A Bedraggled Angel–Women & Rock

January 10th, 2011 § 1 comment

“It wasn’t pretty, but I was with you all the way,” Patti Smith said as she concluded the first of her annual New Year’s performances at the Bowery Ballroom Wednesday night. In Just Kids, Patti wrote that whatever you’re doing on the new year will be a premonition of what you do that year, which is perhaps why it makes perfect sense for her to play three shows in the final days of December, and to bring in the new year with music. Her opening night is apparently more a “rehearsal” than anything else—“I don’t know why you come tonight”, she said Wednesday, calling us insane—the second performance is Patti Smith’s birthday—she turned sixty four this year—and the closing night is of course New Year’s Eve.

My first time taking part in her tradition, and I unknowingly picked the rehearsal performance. Surrounded by an aging crowd who sees her year after year, listening to Patti tell me about the changes in her work that have transpired between last year’s show and this year’s, (apparently all she had to share of Just Kids last year was the finished cover of the unpublished book), I felt like I had unintentionally picked the worst show for the same reason that the first camera you buy isn’t the best one you will ever own: you have to earn the right to buy a better one. Next year I will see the birthday show, and the year after that perhaps I will brave the crowd and share the new year with Patti Smith. As entertaining and inspiring as I think it would be to spend the last hours of the year listening to Patti ramble and rock, I’m happy that this year I got my feet wet slowly: she seems to require a certain amount of getting used to.

First called the “mother of punk rock” and now referred to as the “godmother of punk,” Patti Smith belongs to a generation of performers who owned their work and the stage, if not always their audience. Like Dylan, Ono, and other performers who’s music treads along the border between poetry and/or performance art, there is a sense of control that Patti exudes onstage, accompanied by a kind of confidence in her right to do with her show, whatever she likes. Her overall persona lacks what you could call the contemporary habit of pandering, where musicians bend their music and performances around the supposed likes and dislikes of their audience. There is as noticeable a difference in the performance styles of individual musicians as there is between performance art and the performative antics of rock & roll.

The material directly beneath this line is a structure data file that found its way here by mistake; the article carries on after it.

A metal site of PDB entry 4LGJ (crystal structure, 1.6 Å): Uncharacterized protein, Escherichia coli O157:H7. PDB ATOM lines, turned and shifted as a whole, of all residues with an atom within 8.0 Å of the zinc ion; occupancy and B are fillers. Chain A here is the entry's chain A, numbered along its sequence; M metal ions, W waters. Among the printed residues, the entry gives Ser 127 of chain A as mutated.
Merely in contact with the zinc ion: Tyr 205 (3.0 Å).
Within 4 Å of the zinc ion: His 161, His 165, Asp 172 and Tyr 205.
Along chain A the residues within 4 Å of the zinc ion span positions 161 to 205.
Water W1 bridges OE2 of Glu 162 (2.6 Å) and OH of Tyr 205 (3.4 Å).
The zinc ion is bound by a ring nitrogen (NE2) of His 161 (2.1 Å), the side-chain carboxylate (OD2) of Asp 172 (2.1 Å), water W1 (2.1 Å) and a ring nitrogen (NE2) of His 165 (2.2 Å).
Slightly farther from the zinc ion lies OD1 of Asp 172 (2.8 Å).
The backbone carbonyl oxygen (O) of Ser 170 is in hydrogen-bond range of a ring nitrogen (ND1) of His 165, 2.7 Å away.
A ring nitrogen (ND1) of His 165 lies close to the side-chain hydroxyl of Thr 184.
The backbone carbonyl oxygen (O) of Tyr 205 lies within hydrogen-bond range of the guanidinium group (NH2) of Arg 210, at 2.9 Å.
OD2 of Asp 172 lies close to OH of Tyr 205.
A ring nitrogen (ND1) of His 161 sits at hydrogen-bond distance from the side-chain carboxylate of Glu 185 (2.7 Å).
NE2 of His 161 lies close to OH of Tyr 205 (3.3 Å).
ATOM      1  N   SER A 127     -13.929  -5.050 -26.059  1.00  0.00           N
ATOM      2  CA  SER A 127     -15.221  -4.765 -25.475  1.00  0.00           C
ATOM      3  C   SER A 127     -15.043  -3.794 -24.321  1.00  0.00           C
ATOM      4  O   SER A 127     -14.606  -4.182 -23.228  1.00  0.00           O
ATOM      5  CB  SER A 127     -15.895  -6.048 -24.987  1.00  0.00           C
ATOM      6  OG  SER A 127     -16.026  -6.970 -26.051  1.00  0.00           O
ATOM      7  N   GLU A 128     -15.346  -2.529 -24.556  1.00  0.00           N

Since moving to new york and seeing bands play live with greater frequency, I have noticed that the divide between listening to an album and seeing a performance is an enormous one. The visual component of any given show actually shapes how we hear the music itself. Like watching a film, where an actor’s character onscreen makes up much of their appeal off-screen—think of the famous Rita Hayworth quote, “every man I knew went to bed with Gilda, and woke up with me,”—the live component of music adds new layers to the music itself. Add gender into the mix, knowing how differently we as a society behave when watching women rather than men perform, and seeing any show becomes a complicated experience. What we take away from seeing and hearing a live show is dependent on more factors and variables than visual art or even film, and understanding our reactions to it can become messy and convoluted. For example, after enjoying the album The Fool by the L.A. based, female rock band Warpaint, I was upset to find that watching the band perform was to watch the numerous stereotypes forced upon young women not only enacted but celebrated. Accustomed to having a screen divide me from exploitive imagery, it was hard not to overreact to the uncensored display of young women performing the traditionally male antics of rock & roll musicians for men.